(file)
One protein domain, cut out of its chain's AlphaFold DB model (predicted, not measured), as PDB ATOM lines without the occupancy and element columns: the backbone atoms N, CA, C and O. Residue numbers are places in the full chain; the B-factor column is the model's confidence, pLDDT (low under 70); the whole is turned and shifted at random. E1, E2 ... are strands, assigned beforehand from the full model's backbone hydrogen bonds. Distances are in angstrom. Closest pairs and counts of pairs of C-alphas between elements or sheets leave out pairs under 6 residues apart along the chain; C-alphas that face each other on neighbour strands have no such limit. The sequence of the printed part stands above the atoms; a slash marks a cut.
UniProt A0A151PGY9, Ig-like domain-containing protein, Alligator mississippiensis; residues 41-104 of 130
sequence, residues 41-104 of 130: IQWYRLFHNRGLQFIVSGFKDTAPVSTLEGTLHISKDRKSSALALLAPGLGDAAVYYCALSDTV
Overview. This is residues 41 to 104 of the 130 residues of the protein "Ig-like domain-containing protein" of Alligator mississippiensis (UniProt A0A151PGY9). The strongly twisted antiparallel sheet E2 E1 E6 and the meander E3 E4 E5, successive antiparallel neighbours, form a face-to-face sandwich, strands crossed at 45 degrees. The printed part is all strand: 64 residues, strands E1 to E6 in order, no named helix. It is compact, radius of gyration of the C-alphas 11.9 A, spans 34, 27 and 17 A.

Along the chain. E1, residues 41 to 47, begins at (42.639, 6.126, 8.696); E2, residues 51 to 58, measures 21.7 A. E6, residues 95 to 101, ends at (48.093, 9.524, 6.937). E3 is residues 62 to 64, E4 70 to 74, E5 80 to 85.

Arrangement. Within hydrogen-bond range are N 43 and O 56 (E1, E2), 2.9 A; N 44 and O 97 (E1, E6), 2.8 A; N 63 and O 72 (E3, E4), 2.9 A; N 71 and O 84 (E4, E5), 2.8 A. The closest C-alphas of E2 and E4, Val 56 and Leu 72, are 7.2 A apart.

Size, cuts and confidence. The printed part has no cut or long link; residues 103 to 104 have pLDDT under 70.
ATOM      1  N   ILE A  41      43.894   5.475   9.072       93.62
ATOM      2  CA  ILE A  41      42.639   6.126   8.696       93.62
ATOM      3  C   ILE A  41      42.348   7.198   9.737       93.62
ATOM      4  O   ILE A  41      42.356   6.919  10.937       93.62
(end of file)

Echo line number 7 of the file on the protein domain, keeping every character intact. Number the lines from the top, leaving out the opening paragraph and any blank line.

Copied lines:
ATOM      1  N   ILE A  41      43.894   5.475   9.072       93.62